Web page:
A bullying incident in Liberty, Missouri, last week sparked an outcry from the Missouri State Senate, threatening budget cuts to schools that fail to prevent such incidents. The victim of the bullying was a sixth grade boy, who was bullied and then beaten up by an older eighth grade student. The victim spent five days in the hospital with a broken jaw and head injuries.
According to the victim’s parents, they had notified the school administration over a month earlier about the bullying. The boy’s grandfather went so far as to send a certified letter to the school.
Missouri Senator Eric Schmitt said, “I don’t know what has to happen for some of these folks to start paying attention, but I think part of the strategy might be, you know what? All the dollars that you claim that you … some of that might be at risk if you don’t do your job.”
While incidents like this one are getting increasing media coverage, there is increased pressure on schools and teachers to prevent bullying events like what happened at Liberty Middle School. However, many children’s development experts also focus on the other side of the equation.
“One of the things that is necessary to prevent bullying is to build up the individual child’s confidence,” says Juan Colon.
Colon, who owns Championship Martial Arts in Winter Springs, Fla., has worked with children who have experienced bullying at local schools.
“Over the years, I’ve had the chance to work with many kids who were bullied. And we were successful in stopping the bullying. Not because we changed the system or the bully, but we changed the kid and they way he or she felt about himself.”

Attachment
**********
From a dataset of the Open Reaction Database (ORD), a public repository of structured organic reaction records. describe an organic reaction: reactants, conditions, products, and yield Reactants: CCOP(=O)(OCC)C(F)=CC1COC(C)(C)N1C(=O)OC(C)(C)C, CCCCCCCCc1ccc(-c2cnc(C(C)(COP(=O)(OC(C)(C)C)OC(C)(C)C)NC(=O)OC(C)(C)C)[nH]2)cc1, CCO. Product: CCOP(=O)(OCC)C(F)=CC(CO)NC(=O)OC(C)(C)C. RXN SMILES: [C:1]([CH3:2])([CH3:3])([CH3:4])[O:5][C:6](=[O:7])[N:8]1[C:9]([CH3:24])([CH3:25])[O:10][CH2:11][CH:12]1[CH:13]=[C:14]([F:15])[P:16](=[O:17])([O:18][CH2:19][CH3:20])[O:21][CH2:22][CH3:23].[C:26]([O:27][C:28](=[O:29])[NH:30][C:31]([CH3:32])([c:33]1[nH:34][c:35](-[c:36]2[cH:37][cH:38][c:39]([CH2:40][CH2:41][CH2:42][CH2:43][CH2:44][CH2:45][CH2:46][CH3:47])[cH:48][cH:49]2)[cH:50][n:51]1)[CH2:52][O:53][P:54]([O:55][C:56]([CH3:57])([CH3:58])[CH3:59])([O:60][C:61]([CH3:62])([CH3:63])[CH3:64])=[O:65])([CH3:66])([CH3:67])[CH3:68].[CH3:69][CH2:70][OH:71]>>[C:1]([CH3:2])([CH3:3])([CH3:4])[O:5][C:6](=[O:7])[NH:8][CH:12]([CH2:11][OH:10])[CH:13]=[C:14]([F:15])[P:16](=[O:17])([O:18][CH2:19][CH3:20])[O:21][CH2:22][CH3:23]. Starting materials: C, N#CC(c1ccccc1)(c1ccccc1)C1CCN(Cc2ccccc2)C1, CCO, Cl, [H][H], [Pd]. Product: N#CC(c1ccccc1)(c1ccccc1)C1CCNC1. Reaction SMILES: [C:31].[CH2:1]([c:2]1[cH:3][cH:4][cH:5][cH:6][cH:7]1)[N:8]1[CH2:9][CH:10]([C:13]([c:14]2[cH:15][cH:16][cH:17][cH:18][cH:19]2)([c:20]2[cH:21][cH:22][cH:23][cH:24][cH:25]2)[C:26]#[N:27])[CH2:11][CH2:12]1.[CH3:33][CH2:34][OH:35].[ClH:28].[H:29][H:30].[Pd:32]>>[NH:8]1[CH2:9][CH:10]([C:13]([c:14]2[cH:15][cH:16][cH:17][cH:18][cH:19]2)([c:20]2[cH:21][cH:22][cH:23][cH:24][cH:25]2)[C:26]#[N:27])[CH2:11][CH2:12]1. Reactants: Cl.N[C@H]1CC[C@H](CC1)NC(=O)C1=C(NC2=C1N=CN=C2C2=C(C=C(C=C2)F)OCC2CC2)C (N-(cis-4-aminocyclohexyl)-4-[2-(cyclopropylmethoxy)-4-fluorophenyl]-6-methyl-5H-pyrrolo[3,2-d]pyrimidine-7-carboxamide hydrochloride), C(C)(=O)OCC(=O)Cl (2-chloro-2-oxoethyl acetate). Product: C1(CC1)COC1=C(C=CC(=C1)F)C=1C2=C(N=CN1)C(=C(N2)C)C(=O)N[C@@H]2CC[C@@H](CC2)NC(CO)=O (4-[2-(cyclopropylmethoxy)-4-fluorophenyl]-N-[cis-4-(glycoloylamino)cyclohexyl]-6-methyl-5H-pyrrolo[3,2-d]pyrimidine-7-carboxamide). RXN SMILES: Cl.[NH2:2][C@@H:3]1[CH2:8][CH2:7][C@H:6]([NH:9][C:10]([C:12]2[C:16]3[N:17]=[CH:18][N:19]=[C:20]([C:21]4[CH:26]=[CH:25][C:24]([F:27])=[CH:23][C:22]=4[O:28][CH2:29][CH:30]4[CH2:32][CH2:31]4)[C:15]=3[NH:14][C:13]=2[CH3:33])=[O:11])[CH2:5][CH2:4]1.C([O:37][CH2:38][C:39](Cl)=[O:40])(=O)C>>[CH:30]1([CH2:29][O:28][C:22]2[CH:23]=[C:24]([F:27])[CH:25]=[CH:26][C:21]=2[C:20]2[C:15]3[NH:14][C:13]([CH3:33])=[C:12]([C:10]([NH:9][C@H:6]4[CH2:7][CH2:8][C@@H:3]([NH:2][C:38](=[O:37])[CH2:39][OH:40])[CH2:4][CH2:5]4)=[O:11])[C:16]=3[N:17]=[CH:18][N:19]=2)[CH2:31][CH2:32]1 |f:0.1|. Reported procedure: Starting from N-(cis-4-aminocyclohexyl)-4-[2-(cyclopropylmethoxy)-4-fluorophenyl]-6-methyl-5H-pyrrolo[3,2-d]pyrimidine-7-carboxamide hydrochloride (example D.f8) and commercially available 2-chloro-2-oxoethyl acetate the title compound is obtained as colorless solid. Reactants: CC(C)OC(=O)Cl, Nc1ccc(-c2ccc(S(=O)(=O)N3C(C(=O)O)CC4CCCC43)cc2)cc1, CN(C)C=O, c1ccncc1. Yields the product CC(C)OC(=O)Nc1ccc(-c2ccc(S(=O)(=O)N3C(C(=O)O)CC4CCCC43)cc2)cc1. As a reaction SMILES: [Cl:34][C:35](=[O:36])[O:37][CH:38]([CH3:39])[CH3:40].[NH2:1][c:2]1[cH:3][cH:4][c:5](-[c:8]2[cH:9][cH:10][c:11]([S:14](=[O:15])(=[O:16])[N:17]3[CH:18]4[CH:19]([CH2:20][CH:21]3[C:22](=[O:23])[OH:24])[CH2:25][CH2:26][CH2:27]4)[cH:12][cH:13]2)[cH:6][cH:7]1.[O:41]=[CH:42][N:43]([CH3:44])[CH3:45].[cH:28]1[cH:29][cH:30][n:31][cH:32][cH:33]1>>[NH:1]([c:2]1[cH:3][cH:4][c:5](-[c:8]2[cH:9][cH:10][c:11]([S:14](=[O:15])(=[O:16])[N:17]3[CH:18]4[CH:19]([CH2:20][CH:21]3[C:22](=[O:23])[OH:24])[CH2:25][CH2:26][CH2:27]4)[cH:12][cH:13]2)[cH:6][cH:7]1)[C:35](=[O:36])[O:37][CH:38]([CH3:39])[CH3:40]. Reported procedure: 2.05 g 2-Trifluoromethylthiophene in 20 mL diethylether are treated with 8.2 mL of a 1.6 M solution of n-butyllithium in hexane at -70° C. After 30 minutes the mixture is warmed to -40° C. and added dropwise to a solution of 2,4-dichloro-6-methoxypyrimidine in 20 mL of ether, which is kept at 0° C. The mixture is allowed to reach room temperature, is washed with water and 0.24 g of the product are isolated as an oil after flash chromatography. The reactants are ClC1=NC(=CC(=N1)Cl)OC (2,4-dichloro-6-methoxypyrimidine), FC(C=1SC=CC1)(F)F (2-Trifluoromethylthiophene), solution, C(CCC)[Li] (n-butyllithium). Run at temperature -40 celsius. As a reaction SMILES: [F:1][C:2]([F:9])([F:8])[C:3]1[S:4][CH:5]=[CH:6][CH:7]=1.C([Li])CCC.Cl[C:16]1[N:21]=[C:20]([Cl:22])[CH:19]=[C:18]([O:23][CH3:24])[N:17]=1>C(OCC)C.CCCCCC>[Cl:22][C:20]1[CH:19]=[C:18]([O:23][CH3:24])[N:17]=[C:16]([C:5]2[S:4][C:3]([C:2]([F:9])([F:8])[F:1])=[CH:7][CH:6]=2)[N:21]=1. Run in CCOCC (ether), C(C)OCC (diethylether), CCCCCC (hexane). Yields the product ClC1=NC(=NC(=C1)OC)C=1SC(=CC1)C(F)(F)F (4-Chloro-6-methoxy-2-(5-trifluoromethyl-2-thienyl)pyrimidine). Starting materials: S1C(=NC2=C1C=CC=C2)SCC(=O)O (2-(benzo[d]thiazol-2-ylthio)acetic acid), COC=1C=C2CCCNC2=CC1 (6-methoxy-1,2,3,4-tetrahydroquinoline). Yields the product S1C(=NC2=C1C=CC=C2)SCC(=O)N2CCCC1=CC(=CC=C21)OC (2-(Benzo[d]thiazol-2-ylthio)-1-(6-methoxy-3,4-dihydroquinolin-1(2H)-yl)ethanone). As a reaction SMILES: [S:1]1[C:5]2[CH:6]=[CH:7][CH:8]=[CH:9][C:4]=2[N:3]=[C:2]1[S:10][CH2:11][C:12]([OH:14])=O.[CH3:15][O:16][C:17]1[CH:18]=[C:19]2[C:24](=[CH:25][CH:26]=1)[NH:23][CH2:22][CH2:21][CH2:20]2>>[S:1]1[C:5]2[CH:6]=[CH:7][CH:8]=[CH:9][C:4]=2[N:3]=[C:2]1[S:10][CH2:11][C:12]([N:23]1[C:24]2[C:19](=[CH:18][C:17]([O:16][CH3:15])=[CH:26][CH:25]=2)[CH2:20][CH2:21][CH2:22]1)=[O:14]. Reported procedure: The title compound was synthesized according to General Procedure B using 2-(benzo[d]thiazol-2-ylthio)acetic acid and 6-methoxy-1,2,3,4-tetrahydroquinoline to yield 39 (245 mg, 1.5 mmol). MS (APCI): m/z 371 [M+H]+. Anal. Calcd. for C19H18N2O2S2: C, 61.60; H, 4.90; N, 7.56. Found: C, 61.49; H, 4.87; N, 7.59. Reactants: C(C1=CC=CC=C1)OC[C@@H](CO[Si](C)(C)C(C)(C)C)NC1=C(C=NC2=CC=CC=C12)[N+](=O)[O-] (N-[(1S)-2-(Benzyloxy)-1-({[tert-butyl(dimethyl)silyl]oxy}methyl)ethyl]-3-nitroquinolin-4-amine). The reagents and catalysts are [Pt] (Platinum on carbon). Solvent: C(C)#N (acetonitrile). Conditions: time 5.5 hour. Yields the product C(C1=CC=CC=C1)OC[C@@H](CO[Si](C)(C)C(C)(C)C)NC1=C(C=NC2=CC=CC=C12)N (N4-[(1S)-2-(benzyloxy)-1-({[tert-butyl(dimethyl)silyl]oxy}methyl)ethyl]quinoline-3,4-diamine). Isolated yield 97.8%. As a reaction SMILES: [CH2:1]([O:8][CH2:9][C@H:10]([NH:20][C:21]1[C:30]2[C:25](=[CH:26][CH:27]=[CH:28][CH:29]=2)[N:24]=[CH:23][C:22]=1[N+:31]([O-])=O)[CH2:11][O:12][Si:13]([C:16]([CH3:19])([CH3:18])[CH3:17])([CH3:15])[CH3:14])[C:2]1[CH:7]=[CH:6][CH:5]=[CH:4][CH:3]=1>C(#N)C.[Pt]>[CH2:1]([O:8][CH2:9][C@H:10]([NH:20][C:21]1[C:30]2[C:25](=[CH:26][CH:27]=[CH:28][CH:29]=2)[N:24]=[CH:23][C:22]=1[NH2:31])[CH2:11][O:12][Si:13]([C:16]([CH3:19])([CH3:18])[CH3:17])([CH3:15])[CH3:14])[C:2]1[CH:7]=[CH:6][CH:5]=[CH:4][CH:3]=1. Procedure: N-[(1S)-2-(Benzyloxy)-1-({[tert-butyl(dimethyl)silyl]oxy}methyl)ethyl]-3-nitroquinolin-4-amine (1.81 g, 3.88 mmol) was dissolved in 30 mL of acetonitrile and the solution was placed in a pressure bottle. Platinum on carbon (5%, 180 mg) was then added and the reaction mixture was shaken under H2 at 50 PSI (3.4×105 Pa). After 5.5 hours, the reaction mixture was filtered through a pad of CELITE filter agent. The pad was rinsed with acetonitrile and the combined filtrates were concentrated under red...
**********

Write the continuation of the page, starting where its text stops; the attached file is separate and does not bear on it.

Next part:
Colon isn’t alone. Many experts who focus on anti-bullying efforts choose to put effort and energy into developing the confidence and self-esteem of children, rather than simply raising awareness about the issue. Brett Lechtenberg, author of The Anti-Bully Program, says, “Raising awareness is not enough. Many times teachers and parents think that having an assembly at school to ‘raise awareness,’ and talking about bullying will make the problem go away. This is absolutely false. Raising awareness is great but you have to follow that up with real training for kids, parents and school staff.”
Colon was a target of bullying when he was a child. He started martial arts training to learn to defend himself, but in the end never had to, because his training made him feel more confident and proud. Today, his stance on bullying is to provide a forum in his martial arts school that helps strengthen individual kids.
Martial arts programs, like Colon’s, serve to help a child feel more confidence in themselves with a structured curriculum to provide a challenge that they can overcome and succeed in. This program would become progressively more challenging, giving a kid more feelings of success through an earned victory.
However, Colon also emphasizes that efforts from schools and from programs like at this martial arts school aren’t enough. Children must also have support from parents and family at home. Parents provide the example of an adult that more children will model.
“In order to make a strong child, it takes a community. Kids need help from their teachers as school and guidance from their parents at home.”
To find out more about Juan Colon and his martial arts program, visit: http://www.championshipmartialarts.com.